How to stay on medication if you're still not convinced you need it

So this seems like a really basic sort of question, probably an issue a lot of you have wrestled with. So I am going to ask it knowing it’s probably been discussed on the forums before, because I’ve been reading some of the threads and get the feeling that people here are very understanding and compassionate.
I’ve only been taking antipsychotic meds for about 2 months. I first agreed to take them in the hospital, because I was desperate and afraid, and out of solutions other than suicide. However, although I’ve been told I will need to take medication for the rest of my life, I’m still not convinced I need it. I have these periods of conviction that I’m making a mistake, and failing to do what They (surmised as the voices) would have me do. Because I’m comparatively clear minded now, I feel like I can handle Them on my own. But the logical part of me realizes that I’m more clear minded because of medication, and therefore should keep taking it.
How do you manage these sorts of combative beliefs? I don’t like to take things on faith. But I’m taking it on faith that I’m actually sick, and I don’t know if I’ll ever be truly convinced that it is true. Are you?

If meds are helping you, keep taking them. I’m of the belief that not every single solitary person with sz 100% needs meds. Most do. A doctor will never agree with a decision to not take them. I believe that medication helped me in the past, but I reached a point where I only felt the negative effects of the meds. I also feel the the extra energy to exercise has helped me more than medication can. Your situation is different though, you said you know they’re making you more clear minded. They’re helping you. Keep taking them.

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**I agree with @Keithophrenia.
There are a few that can do without-they still have symptoms, but have great insight and have learned how to cope.
My son is NOT one of them and needs medication.
Trust the people who love you. **


It takes some time to finally come to grips with the fact that I have to take my meds… as prescribed… everyday… and have to keep an eye out for side effects.

No I don’t LIKE taking meds everyday…

Yes I know I need them… I DO like not going back to hospital. I like not having the voices nearly as loud or constant or angry as they used to be. I like being able to work again and have a roof over my head.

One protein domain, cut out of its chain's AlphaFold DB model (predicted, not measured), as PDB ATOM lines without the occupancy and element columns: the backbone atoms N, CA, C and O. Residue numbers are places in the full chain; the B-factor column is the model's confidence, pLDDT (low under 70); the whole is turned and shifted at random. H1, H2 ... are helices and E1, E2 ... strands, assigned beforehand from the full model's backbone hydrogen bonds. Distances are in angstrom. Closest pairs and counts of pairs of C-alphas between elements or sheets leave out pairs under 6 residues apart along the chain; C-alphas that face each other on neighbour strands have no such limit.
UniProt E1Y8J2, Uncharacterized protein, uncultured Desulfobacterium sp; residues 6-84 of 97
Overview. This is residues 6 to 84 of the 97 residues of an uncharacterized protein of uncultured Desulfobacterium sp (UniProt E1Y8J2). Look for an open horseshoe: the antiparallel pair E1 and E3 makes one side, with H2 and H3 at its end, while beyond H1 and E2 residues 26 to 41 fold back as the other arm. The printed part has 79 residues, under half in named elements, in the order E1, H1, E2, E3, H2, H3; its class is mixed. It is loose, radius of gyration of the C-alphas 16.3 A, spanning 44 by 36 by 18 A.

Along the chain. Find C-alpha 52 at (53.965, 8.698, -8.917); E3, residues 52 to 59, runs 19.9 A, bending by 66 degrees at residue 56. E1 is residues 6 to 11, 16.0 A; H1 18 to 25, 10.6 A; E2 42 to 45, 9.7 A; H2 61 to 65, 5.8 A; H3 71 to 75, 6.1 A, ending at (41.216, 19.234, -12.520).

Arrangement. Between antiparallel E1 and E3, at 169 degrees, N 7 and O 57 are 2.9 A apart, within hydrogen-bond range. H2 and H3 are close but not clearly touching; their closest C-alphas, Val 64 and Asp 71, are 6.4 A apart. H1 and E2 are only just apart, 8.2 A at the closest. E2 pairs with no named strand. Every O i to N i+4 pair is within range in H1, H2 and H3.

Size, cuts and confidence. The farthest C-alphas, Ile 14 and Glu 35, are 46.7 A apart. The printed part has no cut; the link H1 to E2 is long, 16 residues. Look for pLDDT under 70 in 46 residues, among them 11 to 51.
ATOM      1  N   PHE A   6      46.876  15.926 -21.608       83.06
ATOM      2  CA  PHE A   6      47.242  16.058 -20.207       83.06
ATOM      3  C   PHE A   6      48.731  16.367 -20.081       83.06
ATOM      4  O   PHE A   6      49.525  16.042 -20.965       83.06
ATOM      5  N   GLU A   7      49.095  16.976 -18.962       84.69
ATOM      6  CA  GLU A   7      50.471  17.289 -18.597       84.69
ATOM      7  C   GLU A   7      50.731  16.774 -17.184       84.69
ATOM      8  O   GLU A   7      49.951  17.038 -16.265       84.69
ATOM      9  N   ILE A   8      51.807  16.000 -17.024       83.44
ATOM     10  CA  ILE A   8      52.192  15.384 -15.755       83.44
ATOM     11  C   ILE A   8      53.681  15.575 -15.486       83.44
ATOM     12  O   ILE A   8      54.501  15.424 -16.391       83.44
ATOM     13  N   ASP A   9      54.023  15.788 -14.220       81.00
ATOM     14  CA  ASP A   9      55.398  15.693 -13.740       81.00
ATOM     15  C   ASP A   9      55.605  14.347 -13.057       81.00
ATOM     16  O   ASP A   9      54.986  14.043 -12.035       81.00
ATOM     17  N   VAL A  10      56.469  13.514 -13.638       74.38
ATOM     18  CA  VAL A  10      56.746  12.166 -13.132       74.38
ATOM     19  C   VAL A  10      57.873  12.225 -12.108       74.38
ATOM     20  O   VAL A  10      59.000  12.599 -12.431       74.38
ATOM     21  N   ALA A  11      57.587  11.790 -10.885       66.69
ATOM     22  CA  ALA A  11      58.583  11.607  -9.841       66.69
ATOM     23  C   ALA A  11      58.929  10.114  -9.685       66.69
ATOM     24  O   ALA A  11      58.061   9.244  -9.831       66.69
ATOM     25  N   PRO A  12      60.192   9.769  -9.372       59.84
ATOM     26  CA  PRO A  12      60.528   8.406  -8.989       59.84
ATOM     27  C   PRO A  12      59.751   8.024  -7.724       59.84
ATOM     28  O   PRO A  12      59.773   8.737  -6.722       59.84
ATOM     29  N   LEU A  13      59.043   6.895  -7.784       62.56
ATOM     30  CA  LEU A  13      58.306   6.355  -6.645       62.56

Sometimes you just have to blindly trust they are helping you… other days it’s a little easier to see that meds= better functioning.

Now it also hard to be patient while the meds are being tampered this way and that… but when the combo that works is finally found… it’s easy to stay on them.

Also therapy helped me cope with lower doses. I still need my meds… but I don’t need as high doses as I used to.

Good luck and hang in there.

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I still haven’t found therapy to be very helpful. Perhaps it is best to find a therapist who specializes specifically in schizophreniform disorders? Talking to my current therapist isn’t a lot better than talking to any nice stranger I could meet on the street.


It took me a bit to get comfortable with my therapist… and she does have experience with Sz patients… I think that does help…

She sort of understands my head circus goes a bit more cross wired then just someone who is going through PTSD or other things.

Hopefully you’ll find one soon.

I was gonna come off meds in 2013, i went to see a doc then had a relapse without even lowering my dose! Now ill be on meds for the rest of my life.

Ive been through these thoughts again and again over over and again hav SZ for 15 years, same stuff u r talking about. I only chose to take the meds when i felt like i was about to break, when that happened,and meds kept me from falling into the abyss,thats when i took em,over and over again i tried to get off meds with the same result,thats how i came to the conclusion i should keep taking em,hope my experince with it helps

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Nobody really wants to take medication. If we didn’t need it or have to take it then we wouldn’t. But most of us are in the position that we need or have to take it because it helps control our symptoms and gives us a better quality of life.

It’s likely that untreated schizophrenia will get worse so we take it. And yes, a lot of us have to take it for life. Personally, I have taken medication for my paranoid schizophrenia since 1982 and I am sure I will need it for the rest of my life.

I think your main dilemma is that you doubt that you really have schizophrenia. Am I correct? Well, they don’t put people in the psyche hospitals for no reason, and they don’t give someone medication for no reason. The doctors think you have schizophrenia. I don’t know for sure if you do or not. But hearing voices is one of the most common symptoms of schizophrenia.